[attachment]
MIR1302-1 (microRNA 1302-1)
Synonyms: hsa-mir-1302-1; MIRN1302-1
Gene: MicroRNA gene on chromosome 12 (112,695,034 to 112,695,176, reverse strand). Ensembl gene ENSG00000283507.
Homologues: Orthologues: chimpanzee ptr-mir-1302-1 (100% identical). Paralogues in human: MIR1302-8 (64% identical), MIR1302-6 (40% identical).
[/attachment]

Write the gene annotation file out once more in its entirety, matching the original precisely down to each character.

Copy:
MIR1302-1 (microRNA 1302-1)
Synonyms: hsa-mir-1302-1; MIRN1302-1
Gene: MicroRNA gene on chromosome 12 (112,695,034 to 112,695,176, reverse strand). Ensembl gene ENSG00000283507.
Homologues: Orthologues: chimpanzee ptr-mir-1302-1 (100% identical). Paralogues in human: MIR1302-8 (64% identical), MIR1302-6 (40% identical).